The BS in the BA
Children are able to do many things with the help of parents and teachers that they would be quite incapable of managing on their own, but all the coaxing and encouragement is a bit mendacious like the ads for miracle golf equipment that promise to give us all a brilliant short game. At some point, the learner needs to get the bad news; and that’s especially true in formal education. Unfortunately, the message is seldom delivered until grad school unless the students themselves figures it out and the country is full of college-educated people who think they have a right to an opinion about all sorts of things because they have little understanding of what would be involved in seriously coming to terms with real questions. The writers of non-fiction books, magazine articles, and op/eds don’t provide much of a remedy. We have no tradition of what the French call haute vulgarisation—the non-technical but otherwise uncompromising explanation of scholarly, philosophical, and scientific ideas—so the popularizers simply continue the hand holding and the hand waving of retail higher education.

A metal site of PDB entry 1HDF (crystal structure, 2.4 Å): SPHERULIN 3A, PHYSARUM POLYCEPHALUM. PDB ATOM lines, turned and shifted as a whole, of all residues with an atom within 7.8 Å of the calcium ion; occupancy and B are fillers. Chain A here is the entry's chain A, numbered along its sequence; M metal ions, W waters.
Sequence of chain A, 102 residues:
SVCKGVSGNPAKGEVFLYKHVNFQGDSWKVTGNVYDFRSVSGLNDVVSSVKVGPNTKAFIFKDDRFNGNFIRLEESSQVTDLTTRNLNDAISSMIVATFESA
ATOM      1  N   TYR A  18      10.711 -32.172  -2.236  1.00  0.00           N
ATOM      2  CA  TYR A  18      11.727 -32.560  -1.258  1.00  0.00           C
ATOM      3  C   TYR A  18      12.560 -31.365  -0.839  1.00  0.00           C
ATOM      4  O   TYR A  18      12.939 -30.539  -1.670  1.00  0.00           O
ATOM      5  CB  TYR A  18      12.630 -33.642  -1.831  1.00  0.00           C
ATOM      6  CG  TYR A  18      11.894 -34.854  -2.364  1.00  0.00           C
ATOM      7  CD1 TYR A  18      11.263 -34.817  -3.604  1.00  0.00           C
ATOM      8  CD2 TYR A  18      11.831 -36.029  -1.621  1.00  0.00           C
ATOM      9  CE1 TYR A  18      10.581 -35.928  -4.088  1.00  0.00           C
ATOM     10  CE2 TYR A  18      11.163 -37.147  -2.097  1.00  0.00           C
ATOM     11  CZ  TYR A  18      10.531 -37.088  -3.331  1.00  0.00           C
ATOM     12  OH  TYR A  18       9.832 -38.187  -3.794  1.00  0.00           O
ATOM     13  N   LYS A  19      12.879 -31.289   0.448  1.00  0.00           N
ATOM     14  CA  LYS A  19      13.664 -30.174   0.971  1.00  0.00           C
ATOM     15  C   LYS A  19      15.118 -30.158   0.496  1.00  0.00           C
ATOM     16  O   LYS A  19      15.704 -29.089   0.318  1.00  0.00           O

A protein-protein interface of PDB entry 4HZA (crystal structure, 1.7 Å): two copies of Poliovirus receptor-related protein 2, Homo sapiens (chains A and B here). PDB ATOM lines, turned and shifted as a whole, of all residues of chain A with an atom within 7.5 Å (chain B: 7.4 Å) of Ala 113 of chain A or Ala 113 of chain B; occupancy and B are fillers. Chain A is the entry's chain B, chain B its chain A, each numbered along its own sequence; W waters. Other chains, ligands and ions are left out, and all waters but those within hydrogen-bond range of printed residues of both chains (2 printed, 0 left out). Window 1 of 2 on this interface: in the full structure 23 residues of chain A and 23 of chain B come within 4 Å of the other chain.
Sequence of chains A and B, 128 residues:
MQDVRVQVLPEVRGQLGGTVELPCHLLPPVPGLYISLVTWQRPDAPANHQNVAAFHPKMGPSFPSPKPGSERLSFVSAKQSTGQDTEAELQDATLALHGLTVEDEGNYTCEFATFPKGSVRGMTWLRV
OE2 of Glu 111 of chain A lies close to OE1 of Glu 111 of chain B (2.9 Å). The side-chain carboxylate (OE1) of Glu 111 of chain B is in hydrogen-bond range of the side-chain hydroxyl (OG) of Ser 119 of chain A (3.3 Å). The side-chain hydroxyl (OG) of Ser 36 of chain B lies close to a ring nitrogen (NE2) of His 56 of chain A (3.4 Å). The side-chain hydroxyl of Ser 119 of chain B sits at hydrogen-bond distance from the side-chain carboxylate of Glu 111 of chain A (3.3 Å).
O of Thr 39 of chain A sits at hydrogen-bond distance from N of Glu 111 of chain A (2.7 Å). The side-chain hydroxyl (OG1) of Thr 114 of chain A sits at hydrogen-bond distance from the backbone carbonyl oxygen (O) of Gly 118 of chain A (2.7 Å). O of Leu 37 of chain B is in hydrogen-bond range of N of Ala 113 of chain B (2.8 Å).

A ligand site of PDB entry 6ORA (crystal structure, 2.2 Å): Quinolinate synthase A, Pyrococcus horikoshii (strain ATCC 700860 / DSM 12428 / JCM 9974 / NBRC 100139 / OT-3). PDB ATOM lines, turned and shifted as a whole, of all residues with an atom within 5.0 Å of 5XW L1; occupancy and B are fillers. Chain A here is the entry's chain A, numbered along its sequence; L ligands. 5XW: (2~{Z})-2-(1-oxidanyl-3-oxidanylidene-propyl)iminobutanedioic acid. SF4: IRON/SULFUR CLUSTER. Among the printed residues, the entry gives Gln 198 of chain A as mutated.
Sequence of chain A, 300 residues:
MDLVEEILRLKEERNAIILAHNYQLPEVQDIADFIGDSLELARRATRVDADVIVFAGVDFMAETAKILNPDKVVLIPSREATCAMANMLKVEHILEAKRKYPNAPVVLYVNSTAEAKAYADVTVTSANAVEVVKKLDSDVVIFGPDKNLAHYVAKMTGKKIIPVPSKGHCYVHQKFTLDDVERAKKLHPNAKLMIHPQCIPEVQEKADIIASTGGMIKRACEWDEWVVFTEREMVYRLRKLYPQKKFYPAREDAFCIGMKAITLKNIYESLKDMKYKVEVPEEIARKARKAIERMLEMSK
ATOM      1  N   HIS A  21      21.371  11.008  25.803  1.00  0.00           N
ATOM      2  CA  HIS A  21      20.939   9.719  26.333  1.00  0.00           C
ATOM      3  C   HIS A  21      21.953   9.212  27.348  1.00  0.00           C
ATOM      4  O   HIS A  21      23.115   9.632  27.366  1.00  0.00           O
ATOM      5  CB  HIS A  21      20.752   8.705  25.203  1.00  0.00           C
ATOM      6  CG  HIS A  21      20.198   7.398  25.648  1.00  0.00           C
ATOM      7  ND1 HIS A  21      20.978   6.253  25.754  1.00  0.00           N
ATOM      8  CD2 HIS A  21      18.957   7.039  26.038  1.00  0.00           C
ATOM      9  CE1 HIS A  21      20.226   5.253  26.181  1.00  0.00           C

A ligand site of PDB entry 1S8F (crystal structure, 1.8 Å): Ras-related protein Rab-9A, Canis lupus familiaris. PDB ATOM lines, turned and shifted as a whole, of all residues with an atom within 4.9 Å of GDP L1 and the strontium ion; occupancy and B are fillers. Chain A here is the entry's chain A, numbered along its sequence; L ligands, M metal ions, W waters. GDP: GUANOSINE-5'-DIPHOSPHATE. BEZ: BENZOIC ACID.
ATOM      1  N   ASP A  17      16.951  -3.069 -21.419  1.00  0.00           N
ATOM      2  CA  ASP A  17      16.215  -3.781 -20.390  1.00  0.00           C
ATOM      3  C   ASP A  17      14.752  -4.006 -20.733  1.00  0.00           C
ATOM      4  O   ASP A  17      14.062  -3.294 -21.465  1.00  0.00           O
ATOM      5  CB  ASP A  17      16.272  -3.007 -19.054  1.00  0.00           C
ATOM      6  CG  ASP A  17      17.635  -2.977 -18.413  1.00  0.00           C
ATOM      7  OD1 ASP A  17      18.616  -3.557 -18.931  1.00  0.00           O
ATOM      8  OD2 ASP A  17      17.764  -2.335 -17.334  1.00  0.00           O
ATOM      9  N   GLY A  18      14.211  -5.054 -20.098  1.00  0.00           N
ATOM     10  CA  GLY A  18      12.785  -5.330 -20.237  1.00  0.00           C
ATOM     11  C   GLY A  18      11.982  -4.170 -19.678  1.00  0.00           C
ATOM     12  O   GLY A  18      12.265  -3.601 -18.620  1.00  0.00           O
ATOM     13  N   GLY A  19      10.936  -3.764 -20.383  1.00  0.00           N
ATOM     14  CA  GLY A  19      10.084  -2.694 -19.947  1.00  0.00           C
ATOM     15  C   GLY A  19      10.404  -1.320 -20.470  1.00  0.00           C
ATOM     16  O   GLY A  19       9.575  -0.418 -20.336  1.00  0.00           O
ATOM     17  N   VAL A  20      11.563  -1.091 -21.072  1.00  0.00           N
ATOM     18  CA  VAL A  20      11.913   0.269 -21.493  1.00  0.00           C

Children flourish in the famous zone of proximal development, but eventually they have to learn to fly solo. Or, to vary the metaphor, eventually you throw the kid in the pool. Since our educational system is so indulgent, however, the kids are going to have to jump in themselves. We grownups need to resume our educations if we really want to know what was going on; and that requires, among other things, that we start reading grownup books.